Legal Responsibility: Psychopathy, a Case Study

Elizabeth Shaw* (Corresponding Author)

*Corresponding author for this work

Research output: Chapter in Book/Report/Conference proceedingChapter (peer-reviewed)peer-review

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This chapter draws attention to a question that has been paid insufficient attention to in the legal philosophical literature on the criminal responsibility of psychopaths: Who should bear the burden of proving that they are or are not responsible and to what standard? It provides some reasons for thinking that raising a reasonable doubt as to psychopaths’ capacity for moral understanding should be enough to justify exempting them from criminal responsibility and punishment. (Although it may still of course be necessary to hospitalize or treat them—if effective treatments can be developed—to prevent them from harming others.) This chapter summarizes relevant research on psychopathy and discusses an interpretation of this research that is consistent with at least some psychopaths being entitled to an excuse based on their impaired emotional capacities. Since, in some cases, there may be enough evidence to raise a reasonable doubt concerning the criminal responsibility of individuals with psychopathy, this chapter proposes that it should be decided on a case-by-case basis whether someone diagnosed with psychopathy should be excused from criminal responsibility.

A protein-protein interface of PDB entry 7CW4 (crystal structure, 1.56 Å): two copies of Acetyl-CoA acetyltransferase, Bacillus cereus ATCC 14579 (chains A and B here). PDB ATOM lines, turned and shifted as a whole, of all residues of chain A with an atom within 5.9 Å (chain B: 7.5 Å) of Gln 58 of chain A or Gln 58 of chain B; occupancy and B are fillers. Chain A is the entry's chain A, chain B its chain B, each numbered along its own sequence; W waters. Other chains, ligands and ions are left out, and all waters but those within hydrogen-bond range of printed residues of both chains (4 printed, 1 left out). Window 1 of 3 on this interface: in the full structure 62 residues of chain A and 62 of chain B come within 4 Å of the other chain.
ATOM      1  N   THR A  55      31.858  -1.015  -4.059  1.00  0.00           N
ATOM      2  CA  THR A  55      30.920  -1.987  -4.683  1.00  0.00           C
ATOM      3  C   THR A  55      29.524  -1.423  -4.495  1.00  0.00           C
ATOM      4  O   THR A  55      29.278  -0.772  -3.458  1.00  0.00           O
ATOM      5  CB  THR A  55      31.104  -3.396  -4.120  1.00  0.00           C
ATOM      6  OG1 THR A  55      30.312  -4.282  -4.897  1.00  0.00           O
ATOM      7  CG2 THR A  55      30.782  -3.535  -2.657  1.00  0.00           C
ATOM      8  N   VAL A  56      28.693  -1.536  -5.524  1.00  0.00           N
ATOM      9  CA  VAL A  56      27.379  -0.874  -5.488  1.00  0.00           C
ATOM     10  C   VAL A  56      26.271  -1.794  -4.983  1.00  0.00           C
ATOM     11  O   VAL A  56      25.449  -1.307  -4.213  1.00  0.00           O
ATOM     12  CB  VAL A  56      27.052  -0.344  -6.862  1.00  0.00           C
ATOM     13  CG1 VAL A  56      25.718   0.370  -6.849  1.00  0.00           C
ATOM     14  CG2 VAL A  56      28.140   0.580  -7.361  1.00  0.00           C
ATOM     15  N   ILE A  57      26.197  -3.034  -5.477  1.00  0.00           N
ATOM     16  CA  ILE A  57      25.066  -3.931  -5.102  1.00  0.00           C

Original languageEnglish
Title of host publicationThe Oxford Handbook of Moral Responsibility
EditorsDana Nelkin, Derk Pereboom
PublisherOxford University Press
ISBN (Print)9780190679309
Publication statusPublished - 24 Mar 2022


  • Psychopathy
  • criminal responsibility
  • moral uncertainty
  • sentimentalism
  • punishment


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